I’m a member of a Facebook group with a bunch of other soap makers, and when I first joined the group, everyone was in the middle of a salt bar soap exchange. Salt bar? What the heck is that? So I read up on it a bit and decided that I must make some of these myself!
What Is A Salt Bar, Anyway?
Simply, it’s bar of soap that has sea salt added to it. The reason people do it, is for the properties the salt adds to the soap. Sea salt is full of minerals, and just as taking a salt bath can help to soothe pain and inflammation, it would seem that washing with a salt bar may have similar positive effects. I don’t know if I buy all of that, since you would soak in a salt bath for about 20 minutes or so, while soap is just washed away. However, the claim is also made that washing with a salt bar can regenerate and hydrate the skin, while removing toxins and impurities. I think this is more easily believed, since the salt is a bit exfoliating.
I learned a few things from my first couple of batches, and I wouldn’t make that first recipe again, for a few reasons – mainly because my superfat was too low. There is room for experimentation with these. You can use up to 100% coconut oil in a salt bar, and the same goes for the amount of salt you use – I prefer half my oil amount, but you can use up to 100% of your batter amount. The reason the coconut oil is so high, is that the salt reduces lather and coconut oil will still lather in salt water; and the reason the superfat is so high, is because the coconut oil can be drying. It’s all about balance.
The recipe below is a pretty standard salt bar recipe. Feel free to tweak it to your preference – but always run it through a soap calculator afterward, to make sure your lye amount is correct.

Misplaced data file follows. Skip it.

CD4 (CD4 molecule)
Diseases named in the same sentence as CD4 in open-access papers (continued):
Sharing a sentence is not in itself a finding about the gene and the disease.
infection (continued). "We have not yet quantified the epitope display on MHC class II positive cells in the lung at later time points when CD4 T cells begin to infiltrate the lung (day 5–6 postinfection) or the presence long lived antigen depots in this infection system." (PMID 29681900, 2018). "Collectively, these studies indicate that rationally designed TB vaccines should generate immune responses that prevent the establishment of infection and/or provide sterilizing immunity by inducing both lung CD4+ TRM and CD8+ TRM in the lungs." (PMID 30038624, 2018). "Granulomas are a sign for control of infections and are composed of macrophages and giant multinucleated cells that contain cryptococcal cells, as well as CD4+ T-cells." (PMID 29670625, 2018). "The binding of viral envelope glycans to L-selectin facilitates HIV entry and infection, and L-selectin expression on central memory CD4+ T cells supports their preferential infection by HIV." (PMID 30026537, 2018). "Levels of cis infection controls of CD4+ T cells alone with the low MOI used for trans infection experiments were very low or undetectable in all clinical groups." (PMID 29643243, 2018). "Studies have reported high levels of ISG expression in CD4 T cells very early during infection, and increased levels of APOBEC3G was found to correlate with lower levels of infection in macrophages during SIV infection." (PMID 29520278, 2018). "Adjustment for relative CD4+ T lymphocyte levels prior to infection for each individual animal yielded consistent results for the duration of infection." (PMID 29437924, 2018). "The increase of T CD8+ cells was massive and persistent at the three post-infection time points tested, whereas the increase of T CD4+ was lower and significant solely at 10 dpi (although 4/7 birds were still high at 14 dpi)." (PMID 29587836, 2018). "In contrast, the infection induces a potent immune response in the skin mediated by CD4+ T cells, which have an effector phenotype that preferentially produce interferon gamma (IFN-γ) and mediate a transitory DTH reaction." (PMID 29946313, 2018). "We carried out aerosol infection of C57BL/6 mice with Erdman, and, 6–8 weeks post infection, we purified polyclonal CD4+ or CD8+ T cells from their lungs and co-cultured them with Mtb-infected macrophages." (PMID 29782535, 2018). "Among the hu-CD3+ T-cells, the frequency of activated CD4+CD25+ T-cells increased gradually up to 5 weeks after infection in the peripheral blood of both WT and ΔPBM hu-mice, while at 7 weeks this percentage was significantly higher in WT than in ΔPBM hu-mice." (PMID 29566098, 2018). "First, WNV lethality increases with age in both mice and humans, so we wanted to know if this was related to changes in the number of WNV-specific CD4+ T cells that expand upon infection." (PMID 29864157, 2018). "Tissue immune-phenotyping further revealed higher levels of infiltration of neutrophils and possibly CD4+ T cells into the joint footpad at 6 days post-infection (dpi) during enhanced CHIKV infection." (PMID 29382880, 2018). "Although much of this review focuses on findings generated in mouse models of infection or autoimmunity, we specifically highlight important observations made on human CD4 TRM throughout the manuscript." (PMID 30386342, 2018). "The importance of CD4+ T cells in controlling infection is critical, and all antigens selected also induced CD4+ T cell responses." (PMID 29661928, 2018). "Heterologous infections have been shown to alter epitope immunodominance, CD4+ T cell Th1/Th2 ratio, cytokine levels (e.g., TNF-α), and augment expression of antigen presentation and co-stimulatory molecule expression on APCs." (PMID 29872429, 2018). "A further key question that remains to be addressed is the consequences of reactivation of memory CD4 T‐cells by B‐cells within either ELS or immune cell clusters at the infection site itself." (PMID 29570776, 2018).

Grapefruit Ginger Salt Bar Soap Recipe
Yield: 1 pound
- 11.2 oz coconut oil 70%
- 4 oz olive oil 25%
- .8 oz castor oil 5%
- 2.15 oz lye (20% superfat)
- 6.05 oz oz water
- 0.65 oz grapefruit essential oil
- 0.35 oz ginger essential oil
- 8 oz of fine grain sea salt (not Epsom salt or dead sea salt)
- 1 tsp of pink colorant
You’ll want to use a mold that has individual cavities (or a slab mold with dividers), because salt bars harden very quickly; and once your soap hard, you can’t cut it into bars without them crumbling all over the place.
Add your colorant to your oils and blend a bit before adding your lye water. Once your soap reaches trace, mix in the essential oils. Now stir in the salt (at this point, you should be using a spoon instead of a stick blender). As you are pouring the batter into your mold, make sure to keep stirring, so that the salt is distributed evenly, or you’ll end up with your first bars having very little salt and your last bars having lots!
I used yellow Brazilian clay to get this color, but any kind of soap colorant would work.
Salt Bar Variations
Cucumber & Aloe – I used about 35% aloe vera juice and 65% pureed cucumber in place of my lye water and left the soap unscented. The cucumber scent came through very faintly at first in the finished bars, but it faded over time. I would use a cucumber and aloe fragrance oil next time.
Soleseife – I learned that you could make a different kind of salt bar by dissolving the salt in your water before adding lye to it. I have tried this a couple of times, and I will talk about that in a future post.
Final Thoughts on Salt Bars
Most people love salt bars. I’m not one of those people. Despite the high superfat, my skin just doesn’t like high levels of coconut in soap. I would like to try making a salt bar with one of my standard recipes and see just how much the salt kills the lather. Maybe I can achieve lather through other means instead. Have you ever tried salt bars? What did you think?